One-size graduation doesn’t fit all

Think back to high school graduation. It was a time to reflect on the past four years and a time to think about the future. To be clichŠ, high school graduation was closing one part of life. It brought a sense of closure, knowing there would not be a need to come back to that place.

Under Kent State President Lester Lefton’s new plan, there would only be one graduation ceremony a year in May. If implemented, students graduating in December would have to come back to Kent in May to have their names called in front of their peers. (August grads could participate early but would not received their diplomas until finishing their required coursework.) The university would hold one giant ceremony, and then the colleges would break off to have graduates’ names read aloud.

And while Lefton says this could allow Kent to bring a big name speaker to the graduation ceremony, this would also prolong the transitional phase when we stop being college students and start living in the real world. A once-a-year ceremony would also allow all students a chance to graduate together with their class. But do students really want that?

At a recent Undergraduate Student Senate meeting, some senators expressed concern that students will not want to come back five months after they finish classes and begin working. We agree.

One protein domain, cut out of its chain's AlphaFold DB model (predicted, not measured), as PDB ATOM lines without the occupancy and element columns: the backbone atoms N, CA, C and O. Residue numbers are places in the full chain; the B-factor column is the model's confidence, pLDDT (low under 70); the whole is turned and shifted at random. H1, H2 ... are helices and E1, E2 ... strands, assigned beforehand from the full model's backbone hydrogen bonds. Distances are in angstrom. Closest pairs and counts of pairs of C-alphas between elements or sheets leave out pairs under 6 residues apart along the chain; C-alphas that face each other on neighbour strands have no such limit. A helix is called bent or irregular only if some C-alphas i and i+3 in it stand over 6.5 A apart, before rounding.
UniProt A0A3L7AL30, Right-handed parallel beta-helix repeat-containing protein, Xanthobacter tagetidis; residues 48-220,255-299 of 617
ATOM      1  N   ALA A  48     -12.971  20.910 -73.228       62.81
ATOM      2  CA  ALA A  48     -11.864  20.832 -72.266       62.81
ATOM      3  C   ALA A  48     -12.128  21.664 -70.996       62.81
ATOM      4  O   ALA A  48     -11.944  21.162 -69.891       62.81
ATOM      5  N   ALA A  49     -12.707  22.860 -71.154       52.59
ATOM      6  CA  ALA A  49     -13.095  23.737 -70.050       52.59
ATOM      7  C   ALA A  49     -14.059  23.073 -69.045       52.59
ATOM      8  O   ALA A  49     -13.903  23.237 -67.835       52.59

This is a big university with a constant flow of people in and out. Students take summer classes, take semesters off, only take classes part-time and sometimes don’t figure out what they want to do with their lives until their junior year. There are tons of reasons why students don’t graduate on their set dates. This is a four-year university, but not everyone spends four years here. Increasingly, students wrap up work in summer and fall semesters.

It’s hard to end a part of your life five months later. People have already moved on. They have jobs and new lives. To come back to Kent to have a graduation ceremony might be worthless.

It doesn’t take much time to create a new life, and this could make a graduation ceremony unimportant. It may stop a lot of students who typically would have wanted to walk at graduation from doing so. For example, those who might be the first in their family to go to college understand the importance of turning their tassel, but if they have moved away, it could be hard to get a few days off work at the new job to come back to Kent.

Once we have paid our dues to this university, let us go in peace. There’s a time for everyone to leave Kent, and when we do, let’s leave knowing we did when we wanted to.

The above editorial is the consensus opinion of the Daily Kent Stater editorial board.